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Automatically Predicting Sentence Translation Difficulty

Abhijit Mishra and Pushpak Bhattacharyya

The 51st Annual Meeting of the Association for Computational Linguistics - Short Papers (ACL Short Papers 2013)
Sofia, Bulgaria, August 4-9, 2013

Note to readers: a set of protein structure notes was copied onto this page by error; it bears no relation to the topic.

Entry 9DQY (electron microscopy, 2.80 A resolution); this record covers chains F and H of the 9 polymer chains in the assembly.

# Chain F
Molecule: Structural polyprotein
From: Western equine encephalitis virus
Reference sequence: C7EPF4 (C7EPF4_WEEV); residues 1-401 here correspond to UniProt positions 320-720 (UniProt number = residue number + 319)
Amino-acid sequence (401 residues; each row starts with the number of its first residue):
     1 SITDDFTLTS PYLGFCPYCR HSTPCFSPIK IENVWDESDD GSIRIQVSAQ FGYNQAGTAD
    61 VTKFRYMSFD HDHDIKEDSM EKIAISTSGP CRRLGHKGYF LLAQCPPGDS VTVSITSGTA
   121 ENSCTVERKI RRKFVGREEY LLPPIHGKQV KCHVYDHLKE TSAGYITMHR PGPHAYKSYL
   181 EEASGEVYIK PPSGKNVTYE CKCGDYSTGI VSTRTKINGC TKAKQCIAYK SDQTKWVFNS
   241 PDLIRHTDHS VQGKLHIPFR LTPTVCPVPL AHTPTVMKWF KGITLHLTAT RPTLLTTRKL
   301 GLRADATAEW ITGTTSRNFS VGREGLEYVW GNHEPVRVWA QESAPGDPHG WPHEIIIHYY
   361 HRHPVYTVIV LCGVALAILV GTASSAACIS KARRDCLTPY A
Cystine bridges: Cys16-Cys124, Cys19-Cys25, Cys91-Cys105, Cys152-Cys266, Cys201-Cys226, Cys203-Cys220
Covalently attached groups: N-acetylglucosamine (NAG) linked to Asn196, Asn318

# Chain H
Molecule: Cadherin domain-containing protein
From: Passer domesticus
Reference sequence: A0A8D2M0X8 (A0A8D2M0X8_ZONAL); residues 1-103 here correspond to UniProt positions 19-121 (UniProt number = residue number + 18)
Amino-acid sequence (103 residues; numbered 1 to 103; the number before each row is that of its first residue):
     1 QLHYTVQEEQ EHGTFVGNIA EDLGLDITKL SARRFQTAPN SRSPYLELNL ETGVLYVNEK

In this paper we introduce Translation Difficulty Index (TDI), a measure of difficulty in text translation. We first define and quantify translation difficulty in terms of TDI. We realize that any measure of TDI based on direct input by translators is fraught with subjectivity and ad-hocism. We, rather, rely on cognitive evidence from eye tracking. TDI is measured as the sum of fixation (eye gaze) and saccade times of the eye. We then establish that TDI is correlated with three properties of the input sentence, viz. length (L), degree of polysemy (DP) and structural complexity (SC). We train a Support Vector Regression (SVR) system to predict TDIs for new sentences using these features as input. The prediction done by our framework is well correlated with the empirical gold standard data, which is a repository of <L,DP, SC> and TDI pairs for a set of sentences. The primary use of our work is a way of "binning" sentences (to be translated) in "easy", "medium" and "hard" categories as per their predicted TDI. This can decide pricing of translation task for \emph{resource generation for Machine Translation systems} through translation crowdsourcing/outsourcing. This can also provide a way of monitoring progress of second language learners.

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